Friend, please hear me, the demons were conquered but they were not converted. These people considered the strange case of this man but they were not converted. You must be converted. You must … and if you will not, then at some point, you will be conquered and your final place of rest will be a place of unrest, of torment just as it will be for them. Turn to Christ today. Ask him to save you. Ask him to make you new. Ask him to be your Savior and Lord. Do so before you find yourself asking him to depart more and more.

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From a sermon based on Luke 8:26-39 where Jesus cast out the demon(s) Legion.

And friends, listen to me this morning, you don’t have to be a murderer or a molester or a maniac or a mobster or a monster, to be under the power of darkness. To paraphrase Ligon Duncan: “we may not be possessed by demons, but if we are possessed by what we want or by what we have and if what we want or what we have is not God in the Gospel of His dear Son, Jesus Christ, then we are no less in the grip of sin and darkness than this man.

Beloved, it’s not every day you meet a person possessed by demons, but I’ll guarantee you every day you meet a lost person who is enslaved by sin. And what means is their relationship with God is broken, with others is broken, with themselves is broken. What is this man but a picture of someone who, like Ephesians 2 says, is dead in their sins, following the prince of darkness? And he needs a Savior. In fact, that’s his only hope. And it’s a hope that is near us because it’s Jesus; and just as real as evil and darkness is, so is Jesus Christ. And what is so encouraging is that he is bigger and stronger than the darkness.


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This is my sermon text for Sunday:

(Luke 8:26-39 ESV)   [26] Then they sailed to the country of the Gerasenes, which is opposite Galilee. [27] When Jesus had stepped out on land, there met him a man from the city who had demons. For a long time he had worn no clothes, and he had not lived in a house but among the tombs. [28] When he saw Jesus, he cried out and fell down before him and said with a loud voice, “What have you to do with me, Jesus, Son of the Most High God? I beg you, do not torment me.” [29] For he had commanded the unclean spirit to come out of the man. (For many a time it had seized him. He was kept under guard and bound with chains and shackles, but he would break the bonds and be driven by the demon into the desert.) [30] Jesus then asked him, “What is your name?” And he said, “Legion,” for many demons had entered him. [31] And they begged him not to command them to depart into the abyss. [32] Now a large herd of pigs was feeding there on the hillside, and they begged him to let them enter these. So he gave them permission. [33] Then the demons came out of the man and entered the pigs, and the herd rushed down the steep bank into the lake and drowned.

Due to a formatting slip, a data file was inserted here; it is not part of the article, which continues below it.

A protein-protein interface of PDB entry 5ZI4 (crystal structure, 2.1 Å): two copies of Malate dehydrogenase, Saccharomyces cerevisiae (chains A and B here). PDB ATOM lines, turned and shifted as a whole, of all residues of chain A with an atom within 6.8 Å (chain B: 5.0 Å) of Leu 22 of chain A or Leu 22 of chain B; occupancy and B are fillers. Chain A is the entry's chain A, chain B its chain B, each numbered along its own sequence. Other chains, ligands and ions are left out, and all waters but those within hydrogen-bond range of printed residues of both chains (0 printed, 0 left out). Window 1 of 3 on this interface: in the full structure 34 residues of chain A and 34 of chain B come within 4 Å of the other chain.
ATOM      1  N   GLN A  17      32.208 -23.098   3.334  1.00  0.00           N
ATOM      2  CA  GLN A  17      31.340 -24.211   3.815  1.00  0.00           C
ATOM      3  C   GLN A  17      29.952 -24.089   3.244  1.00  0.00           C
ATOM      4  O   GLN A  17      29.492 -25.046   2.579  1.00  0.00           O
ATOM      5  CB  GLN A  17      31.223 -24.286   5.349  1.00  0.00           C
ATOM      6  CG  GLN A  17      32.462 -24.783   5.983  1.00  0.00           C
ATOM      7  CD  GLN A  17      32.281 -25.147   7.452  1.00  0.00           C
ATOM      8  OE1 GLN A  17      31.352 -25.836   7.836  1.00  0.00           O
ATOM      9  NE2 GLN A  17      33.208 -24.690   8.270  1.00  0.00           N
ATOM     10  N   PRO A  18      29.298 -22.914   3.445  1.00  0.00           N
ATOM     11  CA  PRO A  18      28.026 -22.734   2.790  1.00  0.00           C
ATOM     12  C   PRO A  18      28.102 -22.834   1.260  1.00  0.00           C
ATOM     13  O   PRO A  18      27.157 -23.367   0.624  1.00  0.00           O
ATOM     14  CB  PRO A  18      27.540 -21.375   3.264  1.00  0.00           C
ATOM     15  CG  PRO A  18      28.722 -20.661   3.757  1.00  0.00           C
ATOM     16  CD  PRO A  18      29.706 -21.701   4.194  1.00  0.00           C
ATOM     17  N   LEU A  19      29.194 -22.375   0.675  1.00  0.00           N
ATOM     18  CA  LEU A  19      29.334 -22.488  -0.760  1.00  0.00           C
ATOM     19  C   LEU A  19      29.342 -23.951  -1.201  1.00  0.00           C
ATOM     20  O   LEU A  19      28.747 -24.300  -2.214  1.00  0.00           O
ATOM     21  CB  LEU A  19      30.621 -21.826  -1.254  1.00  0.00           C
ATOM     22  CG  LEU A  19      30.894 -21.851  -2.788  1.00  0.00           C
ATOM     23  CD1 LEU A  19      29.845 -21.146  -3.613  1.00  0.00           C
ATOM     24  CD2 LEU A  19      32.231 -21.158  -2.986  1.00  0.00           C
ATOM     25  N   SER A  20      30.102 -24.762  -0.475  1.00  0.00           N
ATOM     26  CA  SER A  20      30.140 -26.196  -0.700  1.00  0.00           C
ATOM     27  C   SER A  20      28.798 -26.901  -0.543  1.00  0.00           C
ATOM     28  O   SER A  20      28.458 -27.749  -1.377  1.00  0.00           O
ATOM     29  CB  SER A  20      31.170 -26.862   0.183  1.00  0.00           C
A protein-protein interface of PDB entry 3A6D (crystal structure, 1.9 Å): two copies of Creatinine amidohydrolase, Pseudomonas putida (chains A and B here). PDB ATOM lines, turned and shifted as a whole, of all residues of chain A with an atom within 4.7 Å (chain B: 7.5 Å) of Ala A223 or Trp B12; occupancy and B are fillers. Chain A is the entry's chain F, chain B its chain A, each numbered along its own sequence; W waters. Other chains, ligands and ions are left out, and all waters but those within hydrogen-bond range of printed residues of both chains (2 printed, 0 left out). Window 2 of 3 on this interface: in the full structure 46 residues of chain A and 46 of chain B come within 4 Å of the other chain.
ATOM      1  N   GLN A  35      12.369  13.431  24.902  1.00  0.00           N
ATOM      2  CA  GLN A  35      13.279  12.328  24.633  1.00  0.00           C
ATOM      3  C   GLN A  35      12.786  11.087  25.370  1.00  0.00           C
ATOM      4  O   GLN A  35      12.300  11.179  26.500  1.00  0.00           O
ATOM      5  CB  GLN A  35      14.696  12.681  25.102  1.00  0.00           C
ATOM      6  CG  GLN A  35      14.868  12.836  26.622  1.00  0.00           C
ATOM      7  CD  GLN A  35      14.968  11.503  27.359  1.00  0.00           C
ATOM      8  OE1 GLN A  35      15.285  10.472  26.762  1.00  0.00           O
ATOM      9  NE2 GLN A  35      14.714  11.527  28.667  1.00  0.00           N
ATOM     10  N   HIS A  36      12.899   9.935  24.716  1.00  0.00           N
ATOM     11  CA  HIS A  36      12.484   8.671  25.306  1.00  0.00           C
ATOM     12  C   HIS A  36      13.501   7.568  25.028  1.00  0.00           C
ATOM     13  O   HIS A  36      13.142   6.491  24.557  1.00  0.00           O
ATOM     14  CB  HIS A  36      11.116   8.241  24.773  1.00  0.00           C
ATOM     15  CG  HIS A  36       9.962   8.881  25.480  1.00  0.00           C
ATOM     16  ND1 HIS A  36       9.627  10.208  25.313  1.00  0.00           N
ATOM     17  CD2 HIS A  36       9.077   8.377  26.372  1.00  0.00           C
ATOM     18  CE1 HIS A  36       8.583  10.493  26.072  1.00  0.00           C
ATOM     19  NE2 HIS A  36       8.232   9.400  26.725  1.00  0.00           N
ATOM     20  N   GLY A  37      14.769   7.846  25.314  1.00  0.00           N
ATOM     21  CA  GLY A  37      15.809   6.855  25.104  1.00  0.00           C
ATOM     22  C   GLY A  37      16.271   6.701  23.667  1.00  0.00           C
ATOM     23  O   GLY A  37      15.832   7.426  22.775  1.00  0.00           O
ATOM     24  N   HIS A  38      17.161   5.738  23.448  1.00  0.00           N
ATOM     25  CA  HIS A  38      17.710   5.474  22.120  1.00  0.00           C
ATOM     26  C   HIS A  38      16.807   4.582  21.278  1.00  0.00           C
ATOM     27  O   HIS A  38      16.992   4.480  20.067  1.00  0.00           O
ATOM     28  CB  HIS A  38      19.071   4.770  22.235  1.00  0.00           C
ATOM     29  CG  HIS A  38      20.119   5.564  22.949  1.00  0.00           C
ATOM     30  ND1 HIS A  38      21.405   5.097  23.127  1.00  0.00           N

[34] When the herdsmen saw what had happened, they fled and told it in the city and in the country. [35] Then people went out to see what had happened, and they came to Jesus and found the man from whom the demons had gone, sitting at the feet of Jesus, clothed and in his right mind, and they were afraid. [36] And those who had seen it told them how the demon-possessed man had been healed. [37] Then all the people of the surrounding country of the Gerasenes asked him to depart from them, for they were seized with great fear. So he got into the boat and returned. [38] The man from whom the demons had gone begged that he might be with him, but Jesus sent him away, saying, [39] “Return to your home, and declare how much God has done for you.” And he went away, proclaiming throughout the whole city how much Jesus had done for him.